The house occupied by Mr. Taylor at Lavenham was situated in a street of detached dwellings, of a humbler class than itself, at the outskirts of the town. These cottages were inhabited chiefly by the poor employed in the woollen manufacture, which, at that time still lingered in this neighborhood, where it had formerly greatly flourished, The scene which this street exhibited on a summer's day, forty years ago, is now hardly anywhere to be observed. The spinning wheel was planted on the foot-way before every door, and the females of each family wrought in groups of young and old together. Perhaps it ought not to be much regretted that industry has ceased to be picturesque; but surely the common enjoyments of life were less incompatible with the severities of labor then than they are now, among those who [Page 17]  spend their long days in close ranks, around the steam engine.

My father's house was sufficiently spacious to afford apartments in which the children might be left to their amusements without restraint. A pleasant, and rather large garden adjoined the house: it was open towards the country, and a long and wide grass walk, reaching its whole length, was terminated at the upper end by an arbour, in the oldfashioned style, and at the other by a haw-haw; beyond which were pastures, a rugged common, and more distant corn-fields. In this garden the sisters were very early companions in song: and they were wont, before the eldest was six years old, to pace up and down the green walks, hand in hand, lisping a simple couplet of their joint composition.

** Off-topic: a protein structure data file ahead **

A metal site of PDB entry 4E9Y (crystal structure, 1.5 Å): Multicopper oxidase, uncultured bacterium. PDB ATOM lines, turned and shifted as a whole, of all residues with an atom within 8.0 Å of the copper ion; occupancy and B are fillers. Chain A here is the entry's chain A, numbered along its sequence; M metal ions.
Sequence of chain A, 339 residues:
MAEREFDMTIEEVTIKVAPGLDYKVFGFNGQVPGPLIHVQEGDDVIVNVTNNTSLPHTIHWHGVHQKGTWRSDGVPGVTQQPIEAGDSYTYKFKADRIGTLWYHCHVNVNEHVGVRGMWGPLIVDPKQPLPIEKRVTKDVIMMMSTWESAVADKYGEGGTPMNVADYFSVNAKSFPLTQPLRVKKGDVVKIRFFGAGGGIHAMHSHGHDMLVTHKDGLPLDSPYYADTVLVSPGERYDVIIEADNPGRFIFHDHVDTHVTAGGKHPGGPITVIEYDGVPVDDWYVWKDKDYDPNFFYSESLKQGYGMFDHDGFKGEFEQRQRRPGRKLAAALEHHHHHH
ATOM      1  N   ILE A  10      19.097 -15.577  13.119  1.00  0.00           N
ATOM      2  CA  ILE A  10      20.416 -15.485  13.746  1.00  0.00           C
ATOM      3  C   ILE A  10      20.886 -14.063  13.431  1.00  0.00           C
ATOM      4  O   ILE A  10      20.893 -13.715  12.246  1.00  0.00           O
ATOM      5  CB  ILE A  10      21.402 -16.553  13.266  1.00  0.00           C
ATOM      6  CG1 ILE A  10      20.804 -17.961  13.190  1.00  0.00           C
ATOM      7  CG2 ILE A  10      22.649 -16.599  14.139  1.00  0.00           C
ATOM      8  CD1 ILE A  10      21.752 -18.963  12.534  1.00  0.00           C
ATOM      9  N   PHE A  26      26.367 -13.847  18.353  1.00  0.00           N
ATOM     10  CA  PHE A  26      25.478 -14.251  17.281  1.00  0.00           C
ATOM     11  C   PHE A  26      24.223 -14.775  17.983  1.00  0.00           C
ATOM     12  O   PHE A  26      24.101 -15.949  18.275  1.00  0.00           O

From the time of their removal to Lavenham, Jane and her sister were indulged with a small room, not used as a nursery, but given up to them as their exclusive domain, and furnished with all their little apparatus of amusement. And either abroad, or in this apartment, they learned to depend upon their own invention for their diversions; for it was always a part of their parents' plan of education to afford to their children both space and materials for furnishing entertainment to themselves. And so much were they all accustomed to exercise invention, for filling up agreeably the hours of liberty, that I doubt if ever their [Page 18]  father or mother was applied to with the listless inquiry–"What shall I play at?"